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If you're like me, you love startups. But sometimes I ask myself why I love startups so much — I wonder why I didn't just take the corporate route. It sure would have been easier.
One of the things I like about startups is that you start out with small teams. In the early days it’s just you and your co-founder, maybe one other person or a few contractors. Things move at light speed. There is almost nothing hindering progress. It’s just so satisfying to simply get shit done.
But, if you're lucky, you get some traction and invariably you need to hire people. This is where Diminishing Returns comes to fuck you.
Here’s how it works.
When it’s just two people sitting across from each other you're both working at near 100% capacity. It feels damn good too.
When you bring on your first employee you now have to interact with them. You have meetings, calls, proposals, outlines, strategy sessions, more meetings and so on.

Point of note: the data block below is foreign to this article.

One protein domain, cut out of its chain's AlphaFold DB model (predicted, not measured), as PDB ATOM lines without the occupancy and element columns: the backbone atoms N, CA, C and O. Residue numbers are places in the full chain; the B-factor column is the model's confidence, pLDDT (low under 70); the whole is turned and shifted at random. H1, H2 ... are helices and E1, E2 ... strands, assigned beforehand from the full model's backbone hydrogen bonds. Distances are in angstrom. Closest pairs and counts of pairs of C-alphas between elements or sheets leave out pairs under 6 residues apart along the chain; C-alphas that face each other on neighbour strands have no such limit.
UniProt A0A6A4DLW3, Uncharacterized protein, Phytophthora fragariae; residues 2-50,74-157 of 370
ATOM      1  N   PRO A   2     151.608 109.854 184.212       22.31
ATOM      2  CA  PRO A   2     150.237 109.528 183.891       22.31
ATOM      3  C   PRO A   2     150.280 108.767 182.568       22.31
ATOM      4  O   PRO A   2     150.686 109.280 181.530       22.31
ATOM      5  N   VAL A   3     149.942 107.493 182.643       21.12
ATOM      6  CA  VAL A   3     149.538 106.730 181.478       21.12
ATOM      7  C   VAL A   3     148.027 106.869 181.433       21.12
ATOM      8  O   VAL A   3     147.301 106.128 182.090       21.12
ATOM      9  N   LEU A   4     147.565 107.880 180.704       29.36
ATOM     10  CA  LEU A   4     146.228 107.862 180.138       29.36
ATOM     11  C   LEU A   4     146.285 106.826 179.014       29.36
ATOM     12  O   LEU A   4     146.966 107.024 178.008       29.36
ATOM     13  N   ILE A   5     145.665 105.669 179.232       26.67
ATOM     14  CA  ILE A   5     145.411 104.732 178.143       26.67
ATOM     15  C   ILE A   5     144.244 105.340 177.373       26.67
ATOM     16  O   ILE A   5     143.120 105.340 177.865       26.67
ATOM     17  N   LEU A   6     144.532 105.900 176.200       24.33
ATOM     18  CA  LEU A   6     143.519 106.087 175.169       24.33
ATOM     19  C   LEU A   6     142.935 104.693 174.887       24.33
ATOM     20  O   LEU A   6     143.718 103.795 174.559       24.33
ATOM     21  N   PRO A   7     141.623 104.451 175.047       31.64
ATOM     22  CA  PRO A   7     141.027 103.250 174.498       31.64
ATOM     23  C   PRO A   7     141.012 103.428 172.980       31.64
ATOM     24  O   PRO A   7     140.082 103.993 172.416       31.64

I'm not even factoring in the time it takes to get a new employee up to speed, that’s a total bone in and of itself.
Yes, your total combined output higher, but your individual output is reduced. Where I was working at 100% capacity, I’m not working at 95% and so is the other person.
With the first hire, it’s not that noticeable. But as you grow, the output reduction compounds and you progressively operate at lower and lower capacity.
It looks a little something like this:
It’s the nature of the beast I guess, and yes, the total output for your company is more, but the individual is less. And if you love producing as much as I do, it’s rather painful and eventually you want to just leave the whole thing for someone else to deal with — which is exactly what I end up doing.
Then I start all over again.